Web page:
All elections need clear rules
Wednesday, October 14, 2020 @ 10:09 AM | By Stéphanie Plante
Small and micro elections happen every day, all over the world. Sports leagues, shareholder meetings, school councils, student groups, boards of directors, First Nations band councils, hobby groups, non-profit and volunteer associations, professional societies, co-operatives, church and cultural groups and pretty much any decision-making body will have an election of some kind.
What you thought was just a matter reserved for federal, provincial and municipal franchise is more like a daily exercise that likely takes place by show of hands, by consulting Roberts Rules of Order or on virtual platforms like Zoom or Microsoft Teams.
I recently was caught up in an electoral tsunami when I decided to run for the parents’ council of my son’s school. Normally this is done in-person at a normal council meeting but due to the pandemic the principal made some changes to the format, which she naively announced at the last minute. No one can fault a school principal for forgetting to revamp election procedures alongside preparing her students and staff for a pandemic back-to-school, but the ensuing fallout is a cautionary tale for anyone thinking they can take what is normally a by-the-book uneventful process to an on-the-fly one.
When the results of the elections were announced (and yours truly was — ahem — elected co-president) one disgruntled parent e-mailed our school trustee to claim there was “election fraud.” Another unsuccessful candidate responded demanding answers to the “irregularities in the use of administrative resources,” claiming I had an unfair advantage because my name had appeared at the top of the ballot. A third parent e-mailed me to assure me that I had “a coalition of supporters” ready to back up these spurious claims and ready to circulate a petition or e-mail our minister of Education.
I was not sure if I should roll up my sleeves and get to work ameliorating school fundraising efforts to buy top-of-the-line ventilators or gather the same legal team who argued Bush v. Gore.
While we may see these small elections as tedious and often quite frustrating, having administrative procedures in place to ensure they go smoothly is probably as important, if not more important, than having election laws at the political level. Why? Well, first of all, women and minorities tend to be very active in these smaller organizations. Having rules and frameworks to ensure that they are run smoothly can give them the confidence and experience to run for political office.
Second, these small or micro elections add up! Think of them as the gateway drug to decide what your community’s priorities are in the important areas of your life.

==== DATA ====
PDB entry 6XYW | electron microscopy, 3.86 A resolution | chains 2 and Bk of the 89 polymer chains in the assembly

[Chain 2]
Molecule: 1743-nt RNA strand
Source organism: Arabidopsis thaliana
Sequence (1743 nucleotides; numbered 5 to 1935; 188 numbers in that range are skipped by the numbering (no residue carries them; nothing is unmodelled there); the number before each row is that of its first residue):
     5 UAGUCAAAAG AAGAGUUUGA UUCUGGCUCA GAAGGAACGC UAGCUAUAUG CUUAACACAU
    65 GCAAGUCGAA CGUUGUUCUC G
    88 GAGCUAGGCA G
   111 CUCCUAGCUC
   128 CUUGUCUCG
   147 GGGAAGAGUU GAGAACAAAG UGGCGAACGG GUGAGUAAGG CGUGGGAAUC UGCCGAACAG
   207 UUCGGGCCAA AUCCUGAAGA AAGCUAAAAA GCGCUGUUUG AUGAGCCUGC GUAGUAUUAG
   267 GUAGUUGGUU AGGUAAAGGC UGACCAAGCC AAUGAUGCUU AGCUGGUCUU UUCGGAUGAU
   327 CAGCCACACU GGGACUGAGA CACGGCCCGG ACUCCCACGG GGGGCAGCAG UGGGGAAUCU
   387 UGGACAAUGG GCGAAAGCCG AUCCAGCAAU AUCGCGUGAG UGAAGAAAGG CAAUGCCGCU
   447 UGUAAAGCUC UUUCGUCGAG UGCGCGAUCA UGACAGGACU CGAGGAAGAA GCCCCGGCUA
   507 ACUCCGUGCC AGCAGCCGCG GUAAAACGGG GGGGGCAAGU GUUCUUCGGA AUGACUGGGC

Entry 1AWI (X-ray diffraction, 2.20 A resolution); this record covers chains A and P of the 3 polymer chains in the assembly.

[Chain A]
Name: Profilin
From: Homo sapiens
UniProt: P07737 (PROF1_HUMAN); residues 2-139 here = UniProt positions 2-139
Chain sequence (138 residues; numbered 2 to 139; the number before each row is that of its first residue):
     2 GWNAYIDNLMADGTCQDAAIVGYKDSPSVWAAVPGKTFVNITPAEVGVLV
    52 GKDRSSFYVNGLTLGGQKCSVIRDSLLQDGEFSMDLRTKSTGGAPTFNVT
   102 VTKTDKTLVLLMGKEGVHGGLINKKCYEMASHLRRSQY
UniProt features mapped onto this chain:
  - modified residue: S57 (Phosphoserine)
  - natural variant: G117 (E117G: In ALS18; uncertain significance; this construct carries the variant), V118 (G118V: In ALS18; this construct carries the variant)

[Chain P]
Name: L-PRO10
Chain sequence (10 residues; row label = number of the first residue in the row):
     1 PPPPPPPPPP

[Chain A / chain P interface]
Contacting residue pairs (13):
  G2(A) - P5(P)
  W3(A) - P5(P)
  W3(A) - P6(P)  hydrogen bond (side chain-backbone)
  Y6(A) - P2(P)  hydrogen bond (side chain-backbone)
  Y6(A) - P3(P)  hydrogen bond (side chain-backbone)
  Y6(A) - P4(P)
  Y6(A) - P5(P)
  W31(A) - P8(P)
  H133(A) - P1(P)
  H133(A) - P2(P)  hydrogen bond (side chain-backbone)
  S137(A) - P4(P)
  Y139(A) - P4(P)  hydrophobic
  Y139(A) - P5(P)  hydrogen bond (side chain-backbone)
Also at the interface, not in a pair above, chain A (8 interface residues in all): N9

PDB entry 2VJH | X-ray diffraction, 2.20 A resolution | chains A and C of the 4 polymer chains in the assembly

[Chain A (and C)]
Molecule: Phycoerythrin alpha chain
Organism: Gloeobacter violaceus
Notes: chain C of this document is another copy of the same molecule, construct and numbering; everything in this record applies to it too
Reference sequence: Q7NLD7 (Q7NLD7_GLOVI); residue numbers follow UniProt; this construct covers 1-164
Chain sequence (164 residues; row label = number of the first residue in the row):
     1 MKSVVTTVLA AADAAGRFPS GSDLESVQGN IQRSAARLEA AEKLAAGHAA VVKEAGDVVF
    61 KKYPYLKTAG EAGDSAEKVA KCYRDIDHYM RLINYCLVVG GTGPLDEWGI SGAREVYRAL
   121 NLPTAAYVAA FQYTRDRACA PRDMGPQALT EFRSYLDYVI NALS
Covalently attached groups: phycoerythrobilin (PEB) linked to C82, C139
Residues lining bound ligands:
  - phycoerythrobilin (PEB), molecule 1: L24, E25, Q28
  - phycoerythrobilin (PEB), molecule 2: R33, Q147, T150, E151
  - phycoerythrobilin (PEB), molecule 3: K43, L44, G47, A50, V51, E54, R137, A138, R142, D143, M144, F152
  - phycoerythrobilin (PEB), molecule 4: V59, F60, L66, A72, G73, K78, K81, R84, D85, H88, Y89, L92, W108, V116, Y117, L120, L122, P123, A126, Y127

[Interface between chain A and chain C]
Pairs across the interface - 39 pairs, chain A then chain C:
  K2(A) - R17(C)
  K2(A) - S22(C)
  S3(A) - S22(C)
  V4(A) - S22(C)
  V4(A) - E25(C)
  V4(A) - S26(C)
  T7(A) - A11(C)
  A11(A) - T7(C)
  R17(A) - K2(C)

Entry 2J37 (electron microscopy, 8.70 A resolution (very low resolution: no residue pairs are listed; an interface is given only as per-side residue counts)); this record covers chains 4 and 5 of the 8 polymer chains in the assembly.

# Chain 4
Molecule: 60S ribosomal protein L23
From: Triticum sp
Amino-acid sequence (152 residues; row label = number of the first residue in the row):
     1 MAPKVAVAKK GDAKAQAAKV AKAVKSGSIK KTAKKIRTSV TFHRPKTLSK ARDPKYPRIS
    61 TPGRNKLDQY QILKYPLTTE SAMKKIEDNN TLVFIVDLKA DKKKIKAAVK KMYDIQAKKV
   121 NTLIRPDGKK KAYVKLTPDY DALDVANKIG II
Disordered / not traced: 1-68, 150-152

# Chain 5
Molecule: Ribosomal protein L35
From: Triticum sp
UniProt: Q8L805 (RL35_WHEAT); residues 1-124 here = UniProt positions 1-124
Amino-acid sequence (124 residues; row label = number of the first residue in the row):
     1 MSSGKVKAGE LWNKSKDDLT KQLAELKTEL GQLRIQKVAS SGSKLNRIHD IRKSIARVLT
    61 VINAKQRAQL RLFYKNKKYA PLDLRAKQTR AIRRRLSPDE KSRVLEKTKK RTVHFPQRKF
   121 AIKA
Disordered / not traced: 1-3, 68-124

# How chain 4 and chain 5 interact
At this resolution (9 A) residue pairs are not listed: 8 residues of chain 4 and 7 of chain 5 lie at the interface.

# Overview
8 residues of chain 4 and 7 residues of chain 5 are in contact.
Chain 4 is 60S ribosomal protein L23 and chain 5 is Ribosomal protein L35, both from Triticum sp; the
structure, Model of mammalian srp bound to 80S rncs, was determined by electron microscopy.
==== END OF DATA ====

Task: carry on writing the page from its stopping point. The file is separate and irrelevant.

Micro elections can affect school funding decisions, riding association candidacies, property taxes, zoning, law enforcement, educational curriculum, city parks and recreation commitments, road closures, local businesses priorities, waste collection, sports arenas, public health campaigns, charity outreach, religious leadership, business zoning, marijuana laws and many more aspects of our daily lives. Thus, it is very important the rules of engagement are clear and unequivocal, given their importance in a democratic society and as an essential component of a successful democracy.
How can you ensure that your community association, mosque or local hockey league is playing by the rules?
Well, first you need to find out what they are! If you are reading this and cringing at how decisions may have been made in the past, it might be helpful to hire a third party or consult with a lawyer specialized in the writing, consulting and implementing of the operating and decision-making principles of your organization.
If your organization does not have a governance framework or is short on cash, don’t feel shy about asking a neighbouring organization for a copy of their framework and seeing what can be applied to your situation.
We live in uncertain and unprecedented times. More than ever, we need to remove the inconsistencies, overlaps and gaps in the decision-making and empower local organizations. Otherwise, you could find yourself top of the ballot and unprepared for the fallout!
Stéphanie Plante is former executive director with the International Commission of Jurists-Canada and an election consultant who has provided services and expertise in jurisdictions across Canada and around the world. She is the director of the Centre for Security, Intelligence, and Defence Studies and project co-ordinator for the Canadian Defence and Security Network at the Norman Paterson School of International Affairs at Carleton University and the francophone liaison for Take Me Outside and Twice Upon a Time.
Photo credit / Головина Ксения Александровна ISTOCKPHOTO.COM
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